August 21, 2013:
Want to be a Cybils Award Judge?

Middle grade categories are fiction, speculative fiction, nonfiction. Applications due August 31! Read more ...

August 19, 2013:
S&S and BN reach a deal
Readers will soon be able to find books from Simon & Schuster at Barnes & Noble. The bookstore chain was locked in a disagreement with the publisher over how much it was willing to pay for books. Read more ...

August 6, 2013:
NPR's 100 Must-Reads for Kids
NPR's Backseat Book Club asked listeners to nominate their favorite books for readers ages 9 to 14. More than 2,000 people nominated titles, and a panel of Newbery authors brought the list to 100. Most are middle grade books. Read more ...

July 2, 2013:
Penguin & Random House Merger

The new company, Penguin Random House, will control more than 25 percent of the trade book market in the United States. On Monday, the newly formed company began to take shape, only hours after a middle-of-the-night announcement that the long-planned merger had been completed. Read more ...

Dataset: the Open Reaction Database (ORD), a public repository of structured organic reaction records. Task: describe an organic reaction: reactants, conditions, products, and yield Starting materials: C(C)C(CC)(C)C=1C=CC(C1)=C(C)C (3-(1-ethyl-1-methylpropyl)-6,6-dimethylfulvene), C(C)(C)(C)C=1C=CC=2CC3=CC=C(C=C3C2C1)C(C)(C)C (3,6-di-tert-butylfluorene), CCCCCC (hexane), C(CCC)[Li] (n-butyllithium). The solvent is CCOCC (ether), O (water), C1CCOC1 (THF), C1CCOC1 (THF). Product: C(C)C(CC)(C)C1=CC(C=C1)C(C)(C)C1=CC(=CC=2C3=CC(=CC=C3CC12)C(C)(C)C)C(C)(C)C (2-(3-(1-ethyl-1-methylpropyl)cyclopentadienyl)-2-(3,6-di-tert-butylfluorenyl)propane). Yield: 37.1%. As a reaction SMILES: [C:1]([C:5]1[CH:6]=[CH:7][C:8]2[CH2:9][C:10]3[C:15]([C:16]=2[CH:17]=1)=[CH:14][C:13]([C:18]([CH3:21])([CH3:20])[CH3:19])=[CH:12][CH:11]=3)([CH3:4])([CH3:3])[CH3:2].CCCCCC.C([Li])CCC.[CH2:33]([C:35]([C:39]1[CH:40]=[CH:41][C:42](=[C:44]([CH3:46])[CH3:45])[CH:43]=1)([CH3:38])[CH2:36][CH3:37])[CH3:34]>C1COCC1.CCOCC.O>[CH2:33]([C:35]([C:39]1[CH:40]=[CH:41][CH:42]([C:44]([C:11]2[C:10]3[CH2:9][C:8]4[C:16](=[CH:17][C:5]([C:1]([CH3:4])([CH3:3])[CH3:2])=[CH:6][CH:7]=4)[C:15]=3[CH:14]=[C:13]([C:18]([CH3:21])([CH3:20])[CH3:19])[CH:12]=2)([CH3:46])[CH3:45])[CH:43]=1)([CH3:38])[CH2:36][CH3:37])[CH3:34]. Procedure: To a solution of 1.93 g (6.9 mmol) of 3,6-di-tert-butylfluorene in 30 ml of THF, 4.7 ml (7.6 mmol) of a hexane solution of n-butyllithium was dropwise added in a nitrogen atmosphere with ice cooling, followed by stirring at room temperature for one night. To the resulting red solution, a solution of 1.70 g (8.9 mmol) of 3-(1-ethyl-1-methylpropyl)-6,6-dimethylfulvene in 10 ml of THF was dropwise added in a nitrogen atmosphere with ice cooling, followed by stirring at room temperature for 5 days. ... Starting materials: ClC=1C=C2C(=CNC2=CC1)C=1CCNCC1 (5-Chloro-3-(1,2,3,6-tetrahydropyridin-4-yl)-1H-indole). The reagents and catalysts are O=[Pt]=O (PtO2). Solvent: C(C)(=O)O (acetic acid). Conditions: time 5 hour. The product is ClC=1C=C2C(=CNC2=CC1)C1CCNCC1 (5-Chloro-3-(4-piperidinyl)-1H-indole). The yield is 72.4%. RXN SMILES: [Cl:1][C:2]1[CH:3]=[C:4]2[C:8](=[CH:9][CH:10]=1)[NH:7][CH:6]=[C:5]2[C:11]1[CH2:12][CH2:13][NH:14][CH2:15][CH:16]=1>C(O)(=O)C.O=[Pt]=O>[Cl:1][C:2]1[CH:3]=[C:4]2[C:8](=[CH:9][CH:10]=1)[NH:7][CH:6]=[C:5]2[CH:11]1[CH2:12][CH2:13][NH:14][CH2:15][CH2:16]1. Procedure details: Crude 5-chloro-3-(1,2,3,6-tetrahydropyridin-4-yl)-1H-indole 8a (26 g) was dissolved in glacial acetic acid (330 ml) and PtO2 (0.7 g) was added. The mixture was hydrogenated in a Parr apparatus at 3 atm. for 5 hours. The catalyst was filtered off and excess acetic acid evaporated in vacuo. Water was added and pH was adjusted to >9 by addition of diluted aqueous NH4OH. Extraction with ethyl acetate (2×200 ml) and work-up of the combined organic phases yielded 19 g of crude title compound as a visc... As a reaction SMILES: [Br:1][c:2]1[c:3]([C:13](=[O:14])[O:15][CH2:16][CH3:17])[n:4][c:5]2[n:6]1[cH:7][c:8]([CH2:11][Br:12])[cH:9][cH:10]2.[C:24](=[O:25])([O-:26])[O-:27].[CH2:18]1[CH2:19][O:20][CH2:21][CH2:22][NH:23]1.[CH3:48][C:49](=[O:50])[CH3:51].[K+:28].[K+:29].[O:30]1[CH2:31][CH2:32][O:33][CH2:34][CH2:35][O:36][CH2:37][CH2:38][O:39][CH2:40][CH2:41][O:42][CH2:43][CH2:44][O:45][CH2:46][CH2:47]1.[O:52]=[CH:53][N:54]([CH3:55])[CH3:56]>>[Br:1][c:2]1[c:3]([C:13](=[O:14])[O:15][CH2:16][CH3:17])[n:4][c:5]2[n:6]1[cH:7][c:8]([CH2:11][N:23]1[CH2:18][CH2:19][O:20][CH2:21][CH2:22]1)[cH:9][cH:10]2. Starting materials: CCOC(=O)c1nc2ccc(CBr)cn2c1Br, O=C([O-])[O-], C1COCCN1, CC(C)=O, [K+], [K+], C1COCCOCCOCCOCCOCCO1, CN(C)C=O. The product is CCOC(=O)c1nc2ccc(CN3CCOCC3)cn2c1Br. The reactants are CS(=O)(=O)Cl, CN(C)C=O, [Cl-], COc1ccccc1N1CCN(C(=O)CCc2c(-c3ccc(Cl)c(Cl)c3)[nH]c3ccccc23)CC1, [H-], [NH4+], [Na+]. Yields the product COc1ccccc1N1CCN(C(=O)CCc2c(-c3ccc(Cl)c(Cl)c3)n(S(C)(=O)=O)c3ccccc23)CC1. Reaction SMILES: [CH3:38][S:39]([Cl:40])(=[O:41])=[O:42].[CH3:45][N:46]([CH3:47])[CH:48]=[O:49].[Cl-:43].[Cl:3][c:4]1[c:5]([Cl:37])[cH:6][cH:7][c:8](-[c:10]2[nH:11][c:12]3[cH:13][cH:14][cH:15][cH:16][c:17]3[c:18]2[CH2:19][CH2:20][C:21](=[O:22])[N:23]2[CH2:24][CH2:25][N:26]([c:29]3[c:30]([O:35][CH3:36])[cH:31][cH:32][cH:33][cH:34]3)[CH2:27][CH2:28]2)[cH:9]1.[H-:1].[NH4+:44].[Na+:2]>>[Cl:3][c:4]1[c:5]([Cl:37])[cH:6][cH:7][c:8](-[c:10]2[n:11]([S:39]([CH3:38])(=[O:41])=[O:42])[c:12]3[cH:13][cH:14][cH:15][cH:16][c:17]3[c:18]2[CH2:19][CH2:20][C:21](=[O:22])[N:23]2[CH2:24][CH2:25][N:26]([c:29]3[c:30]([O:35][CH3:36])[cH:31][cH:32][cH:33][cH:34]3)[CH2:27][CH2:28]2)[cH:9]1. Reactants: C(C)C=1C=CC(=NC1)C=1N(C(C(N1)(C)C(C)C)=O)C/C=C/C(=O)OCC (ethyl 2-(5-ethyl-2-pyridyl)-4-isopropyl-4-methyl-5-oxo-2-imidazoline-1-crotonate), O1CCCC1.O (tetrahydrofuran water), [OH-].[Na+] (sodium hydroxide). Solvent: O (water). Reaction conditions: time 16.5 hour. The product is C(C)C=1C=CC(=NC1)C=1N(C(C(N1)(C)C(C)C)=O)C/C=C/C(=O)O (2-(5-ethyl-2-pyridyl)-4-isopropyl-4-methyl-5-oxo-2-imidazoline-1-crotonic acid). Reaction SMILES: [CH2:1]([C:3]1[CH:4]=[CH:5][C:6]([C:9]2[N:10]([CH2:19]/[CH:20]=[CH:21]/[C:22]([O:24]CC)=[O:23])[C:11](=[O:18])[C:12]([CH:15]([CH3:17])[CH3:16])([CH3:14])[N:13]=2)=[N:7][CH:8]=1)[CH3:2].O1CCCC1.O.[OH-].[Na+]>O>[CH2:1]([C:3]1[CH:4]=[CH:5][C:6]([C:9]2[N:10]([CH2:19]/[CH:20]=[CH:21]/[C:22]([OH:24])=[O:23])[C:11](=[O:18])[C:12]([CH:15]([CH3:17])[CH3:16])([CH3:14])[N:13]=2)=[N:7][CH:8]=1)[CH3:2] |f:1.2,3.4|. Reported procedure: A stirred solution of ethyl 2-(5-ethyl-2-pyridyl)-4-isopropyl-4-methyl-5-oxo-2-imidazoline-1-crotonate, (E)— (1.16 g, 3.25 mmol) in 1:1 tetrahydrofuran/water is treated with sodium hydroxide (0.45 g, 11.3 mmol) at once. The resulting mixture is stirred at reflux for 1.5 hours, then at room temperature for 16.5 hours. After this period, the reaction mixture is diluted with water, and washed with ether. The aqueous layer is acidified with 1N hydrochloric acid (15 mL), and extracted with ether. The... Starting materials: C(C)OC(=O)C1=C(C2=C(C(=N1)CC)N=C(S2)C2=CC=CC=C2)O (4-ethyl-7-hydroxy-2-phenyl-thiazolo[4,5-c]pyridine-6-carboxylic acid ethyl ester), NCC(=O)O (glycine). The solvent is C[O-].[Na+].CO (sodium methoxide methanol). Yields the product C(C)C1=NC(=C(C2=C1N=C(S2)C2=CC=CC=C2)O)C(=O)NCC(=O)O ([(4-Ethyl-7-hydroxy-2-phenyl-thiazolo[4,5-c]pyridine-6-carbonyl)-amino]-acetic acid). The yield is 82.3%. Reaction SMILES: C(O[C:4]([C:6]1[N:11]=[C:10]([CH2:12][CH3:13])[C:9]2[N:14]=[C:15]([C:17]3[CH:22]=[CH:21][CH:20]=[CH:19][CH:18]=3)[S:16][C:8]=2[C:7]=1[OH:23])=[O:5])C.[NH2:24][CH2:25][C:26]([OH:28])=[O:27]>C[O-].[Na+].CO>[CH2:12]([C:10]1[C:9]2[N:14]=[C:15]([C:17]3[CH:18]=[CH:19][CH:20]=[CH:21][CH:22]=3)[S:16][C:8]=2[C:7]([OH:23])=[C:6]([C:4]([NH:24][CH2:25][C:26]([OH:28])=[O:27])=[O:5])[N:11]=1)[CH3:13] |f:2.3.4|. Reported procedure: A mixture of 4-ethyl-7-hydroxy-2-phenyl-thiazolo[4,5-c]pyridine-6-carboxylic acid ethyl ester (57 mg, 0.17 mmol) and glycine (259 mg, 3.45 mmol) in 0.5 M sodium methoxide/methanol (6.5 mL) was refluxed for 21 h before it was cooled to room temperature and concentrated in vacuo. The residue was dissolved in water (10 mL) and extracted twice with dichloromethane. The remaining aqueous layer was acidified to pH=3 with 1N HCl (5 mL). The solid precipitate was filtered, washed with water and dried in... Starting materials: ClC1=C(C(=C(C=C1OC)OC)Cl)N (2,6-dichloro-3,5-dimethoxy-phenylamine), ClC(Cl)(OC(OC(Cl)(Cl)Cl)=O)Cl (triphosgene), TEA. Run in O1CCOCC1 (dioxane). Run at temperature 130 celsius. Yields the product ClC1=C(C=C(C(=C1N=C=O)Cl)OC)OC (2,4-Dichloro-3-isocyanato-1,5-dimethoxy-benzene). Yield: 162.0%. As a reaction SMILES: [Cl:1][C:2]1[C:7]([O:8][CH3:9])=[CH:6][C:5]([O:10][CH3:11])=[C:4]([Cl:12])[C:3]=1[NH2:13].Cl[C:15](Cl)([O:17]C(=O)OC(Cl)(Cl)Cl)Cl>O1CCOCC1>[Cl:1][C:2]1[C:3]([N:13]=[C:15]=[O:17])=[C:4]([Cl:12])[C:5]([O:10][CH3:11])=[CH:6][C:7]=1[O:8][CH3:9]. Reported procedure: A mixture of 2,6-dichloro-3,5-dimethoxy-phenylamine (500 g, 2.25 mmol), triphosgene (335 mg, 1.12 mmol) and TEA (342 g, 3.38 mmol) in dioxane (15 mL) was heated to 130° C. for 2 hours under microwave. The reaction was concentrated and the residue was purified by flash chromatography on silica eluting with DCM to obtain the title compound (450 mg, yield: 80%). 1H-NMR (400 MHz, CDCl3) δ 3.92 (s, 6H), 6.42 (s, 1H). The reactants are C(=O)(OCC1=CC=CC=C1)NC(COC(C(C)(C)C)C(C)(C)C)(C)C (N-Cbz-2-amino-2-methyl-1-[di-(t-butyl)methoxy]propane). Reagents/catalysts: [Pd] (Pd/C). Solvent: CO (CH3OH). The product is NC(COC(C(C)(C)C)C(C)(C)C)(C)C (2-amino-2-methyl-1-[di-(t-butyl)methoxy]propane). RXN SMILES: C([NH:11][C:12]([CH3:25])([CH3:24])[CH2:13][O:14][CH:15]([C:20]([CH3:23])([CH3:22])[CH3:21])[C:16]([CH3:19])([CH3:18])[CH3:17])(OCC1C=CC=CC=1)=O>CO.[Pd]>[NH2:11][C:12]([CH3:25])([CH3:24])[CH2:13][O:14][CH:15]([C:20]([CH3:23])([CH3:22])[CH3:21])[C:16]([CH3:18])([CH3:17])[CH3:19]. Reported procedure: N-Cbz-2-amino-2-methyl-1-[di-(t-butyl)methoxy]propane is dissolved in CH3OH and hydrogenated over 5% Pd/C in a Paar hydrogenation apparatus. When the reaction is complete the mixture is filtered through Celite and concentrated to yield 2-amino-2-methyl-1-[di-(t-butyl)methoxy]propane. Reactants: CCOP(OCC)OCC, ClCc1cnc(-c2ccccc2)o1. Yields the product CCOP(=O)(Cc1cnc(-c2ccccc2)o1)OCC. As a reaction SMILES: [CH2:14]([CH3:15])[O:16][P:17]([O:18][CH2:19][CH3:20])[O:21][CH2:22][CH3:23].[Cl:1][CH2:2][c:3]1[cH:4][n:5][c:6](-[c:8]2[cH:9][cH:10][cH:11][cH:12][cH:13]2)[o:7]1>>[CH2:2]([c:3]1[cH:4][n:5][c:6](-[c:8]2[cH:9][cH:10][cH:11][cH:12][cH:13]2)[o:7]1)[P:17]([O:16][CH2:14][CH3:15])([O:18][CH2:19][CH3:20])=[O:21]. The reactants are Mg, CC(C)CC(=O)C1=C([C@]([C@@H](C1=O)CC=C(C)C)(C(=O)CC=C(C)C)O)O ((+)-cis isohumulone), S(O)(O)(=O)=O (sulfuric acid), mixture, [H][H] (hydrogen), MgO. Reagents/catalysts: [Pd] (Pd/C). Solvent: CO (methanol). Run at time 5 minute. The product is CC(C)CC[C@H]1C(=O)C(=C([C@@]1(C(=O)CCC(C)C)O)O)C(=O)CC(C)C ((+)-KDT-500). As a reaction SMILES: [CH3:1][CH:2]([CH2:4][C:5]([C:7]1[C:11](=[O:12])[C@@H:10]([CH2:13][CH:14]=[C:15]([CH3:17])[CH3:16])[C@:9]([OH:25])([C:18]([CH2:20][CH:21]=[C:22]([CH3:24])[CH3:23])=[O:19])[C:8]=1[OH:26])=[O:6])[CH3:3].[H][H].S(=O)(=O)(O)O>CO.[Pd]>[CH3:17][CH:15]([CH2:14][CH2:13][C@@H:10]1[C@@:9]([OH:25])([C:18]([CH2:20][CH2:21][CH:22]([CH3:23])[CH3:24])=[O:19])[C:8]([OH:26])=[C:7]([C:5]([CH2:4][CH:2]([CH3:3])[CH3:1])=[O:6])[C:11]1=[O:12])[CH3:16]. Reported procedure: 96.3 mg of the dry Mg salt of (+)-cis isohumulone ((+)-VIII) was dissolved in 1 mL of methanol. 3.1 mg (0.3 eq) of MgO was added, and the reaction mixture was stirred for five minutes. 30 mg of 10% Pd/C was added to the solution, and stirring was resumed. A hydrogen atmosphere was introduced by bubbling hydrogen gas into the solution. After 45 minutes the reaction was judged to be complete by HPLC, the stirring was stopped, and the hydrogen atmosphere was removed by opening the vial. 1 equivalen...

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  • The Tween Novel For Girls: 21st Century Domestic Fiction

    Book Lists, friendships, Tweens, Women and girls

    What exactly is the tween novel for girls? Well, it’s mostly just a marketing term. The term tween communicates to some marketing departments in publishing houses that a book will likely have commercial appeal, explore the middle school experience or upper elementary school concerns of children ages ten through thirteen, and focus on peer relationships. A tween novel is really just a sub-category of middle grade fiction.

    Middle grade fiction is a confusing name. I think the intention is that it is fiction geared toward children in the middle grades of their schooling, which would be grades three through eighth, approximately. But I think it gets confused with middle school. Is it about children who are in middle school? Maybe sometimes (when it’s “tween” fiction), but not always. And do middle schoolers read middle grade fiction? Sometimes, but often middle school students have moved into reading young adult fiction.